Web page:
Inspired by the Edible Schoolyard and Yummy Supper.

Strawberry Banana Whey Smoothie / momskitchehandbook.com


If you don’t happen to have whey on hand, you can make this with your favorite nut, seed, soy, or cow’s milk.

3/4 cup whey
1 medium frozen banana, sliced
5 medium strawberries, fresh or frozen
1 teaspoon honey
4 to 5 small ice cubes
2 teaspoons chia or hemp seeds (optional)

Put the whey, banana, strawberries, honey, and ice into a blender. Blend until creamy smooth. Top with seeds, if desired.

Makes 1 large or 2 petite smoothies




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  1. 03.01.2014 at 9:11 AM #

    3 cheers for homemade ricotta!! xoxo E

    • katiemorford
      03.01.2014 at 2:08 PM #

      Thanks for the inspiration, Erin!

  2. Spring
    03.01.2014 at 10:09 AM #

    Perfect rainy day activity! Yum! Can’t wait to try.

    • katiemorford
      03.01.2014 at 2:09 PM #

      Your girls will love it!

  3. Pam H
    03.01.2014 at 1:43 PM #

    What is UHT milk?
    -Pam H

    • katiemorford
      03.01.2014 at 2:08 PM #

      That refers to Ultra High Temperature pasteurization whereby the milk is heated much higher than normal pasteurization. It’s the milk you find in aseptic packages, common especially in Europe. UHT is also used for some refrigerated milks as well. My understanding is that the curds and whey won’t separate properly with UHT milk.

  4. Pam H (the other one)
    03.01.2014 at 7:57 PM #

    This looks like fun and delicious too. Will try it soon, but first, a series of related dumb questions. I assume the curds are the part that is left in the cheesecloth that we will squeeze to make the ricotta. What is the whey and is it in the liquid?


    Pam H

    • katiemorford
      03.02.2014 at 11:34 AM #

      No dumb questions. When acid (in this case, lemon juice) is added to warm milk, it causes the milk to separate into solids (the curd) and liquid (the whey). You pour all of it into your cheese cloth and the whey will drain into the bowl. The curds are your ricotta and the whey is the liquid to use for making smoothies or watering your plants. Hope that clarifies things.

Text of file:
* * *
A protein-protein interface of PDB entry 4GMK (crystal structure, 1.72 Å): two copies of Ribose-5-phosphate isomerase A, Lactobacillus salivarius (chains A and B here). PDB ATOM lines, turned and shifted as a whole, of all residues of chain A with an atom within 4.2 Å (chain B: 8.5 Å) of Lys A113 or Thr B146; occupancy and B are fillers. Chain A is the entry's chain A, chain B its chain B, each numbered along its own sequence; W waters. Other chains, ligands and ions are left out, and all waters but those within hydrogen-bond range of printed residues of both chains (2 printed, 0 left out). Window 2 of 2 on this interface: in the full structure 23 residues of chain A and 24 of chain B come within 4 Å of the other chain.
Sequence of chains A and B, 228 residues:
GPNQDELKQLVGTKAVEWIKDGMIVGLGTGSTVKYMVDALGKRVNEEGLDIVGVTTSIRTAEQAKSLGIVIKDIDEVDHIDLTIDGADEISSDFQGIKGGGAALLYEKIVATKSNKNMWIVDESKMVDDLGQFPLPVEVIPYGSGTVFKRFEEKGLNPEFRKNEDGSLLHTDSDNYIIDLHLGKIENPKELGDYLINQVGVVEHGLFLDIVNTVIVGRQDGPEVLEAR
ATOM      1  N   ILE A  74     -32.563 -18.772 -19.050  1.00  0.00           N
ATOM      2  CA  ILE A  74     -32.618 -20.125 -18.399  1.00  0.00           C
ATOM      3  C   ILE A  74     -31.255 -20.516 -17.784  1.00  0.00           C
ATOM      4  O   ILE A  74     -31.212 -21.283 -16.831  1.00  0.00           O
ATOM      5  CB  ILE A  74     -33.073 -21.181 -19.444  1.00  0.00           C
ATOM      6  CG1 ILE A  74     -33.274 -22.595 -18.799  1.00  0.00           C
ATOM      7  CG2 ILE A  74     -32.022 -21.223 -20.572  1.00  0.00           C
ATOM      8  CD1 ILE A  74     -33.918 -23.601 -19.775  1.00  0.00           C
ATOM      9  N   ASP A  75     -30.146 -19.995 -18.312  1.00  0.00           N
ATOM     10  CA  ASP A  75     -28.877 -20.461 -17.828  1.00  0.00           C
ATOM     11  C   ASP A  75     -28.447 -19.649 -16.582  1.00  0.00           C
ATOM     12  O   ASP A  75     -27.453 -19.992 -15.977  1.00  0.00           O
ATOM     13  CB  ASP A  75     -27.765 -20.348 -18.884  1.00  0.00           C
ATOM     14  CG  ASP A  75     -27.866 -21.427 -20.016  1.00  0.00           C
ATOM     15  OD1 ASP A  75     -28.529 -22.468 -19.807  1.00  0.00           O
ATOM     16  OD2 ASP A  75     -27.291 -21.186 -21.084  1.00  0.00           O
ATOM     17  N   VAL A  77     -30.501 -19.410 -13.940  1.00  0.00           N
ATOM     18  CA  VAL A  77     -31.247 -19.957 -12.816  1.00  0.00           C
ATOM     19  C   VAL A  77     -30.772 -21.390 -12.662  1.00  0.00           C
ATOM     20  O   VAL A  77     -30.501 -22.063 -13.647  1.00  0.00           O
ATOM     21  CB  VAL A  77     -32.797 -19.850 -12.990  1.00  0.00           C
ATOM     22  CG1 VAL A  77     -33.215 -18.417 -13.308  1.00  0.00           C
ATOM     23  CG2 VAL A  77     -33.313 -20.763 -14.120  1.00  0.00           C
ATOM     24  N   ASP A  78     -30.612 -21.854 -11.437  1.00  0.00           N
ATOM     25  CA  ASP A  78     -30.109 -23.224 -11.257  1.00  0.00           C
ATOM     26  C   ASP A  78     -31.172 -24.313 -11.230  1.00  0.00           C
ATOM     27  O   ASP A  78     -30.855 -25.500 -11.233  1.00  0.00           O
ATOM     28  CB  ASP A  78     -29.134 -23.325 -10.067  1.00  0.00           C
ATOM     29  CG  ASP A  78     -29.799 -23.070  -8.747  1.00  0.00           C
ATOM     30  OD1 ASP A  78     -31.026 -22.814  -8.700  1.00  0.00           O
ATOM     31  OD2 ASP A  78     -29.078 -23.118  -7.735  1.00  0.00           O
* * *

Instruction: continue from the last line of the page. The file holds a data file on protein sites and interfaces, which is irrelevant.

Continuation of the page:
5. Courtney
    03.02.2014 at 12:18 AM #

    Can’t wait to try this! We lived in Italy for a few years….have not been able to buy ricotta (other than fresh) since then, Italy ruined us with it’s delicious, creamy ricotta. It’s so good there you can eat it with a spoon!

    • katiemorford
      03.02.2014 at 11:36 AM #

      Isn’t everything better in Italy? I imagine that cream might be added to the milk in some of that gorgeous ricotta in Italy…which you can do here for a richer cheese.

  6. 03.02.2014 at 9:55 AM #

    Homemade ricotta is THE BEST! I never thought about using the whey though…what a good idea!

    • katiemorford
      03.02.2014 at 11:37 AM #

      Yes, save that whey! It’s a little funky looking, but has an appealing tang.

  7. Laurie-Ann
    03.02.2014 at 11:26 PM #

    I’ve been making paneer cheese using the same ingredients and method except for leaving it to drain about an hour in the cheesecloth. I never realized that if would be ricotta if I used it without draining it. I can’t wait to try it! And, I can recommend hanging the cheesecloth to drain and cutting into cubes for any dish calling for paneer.

    • katiemorford
      03.03.2014 at 12:57 PM #

      Thanks Laurie Ann. I love paneer, so will try that too!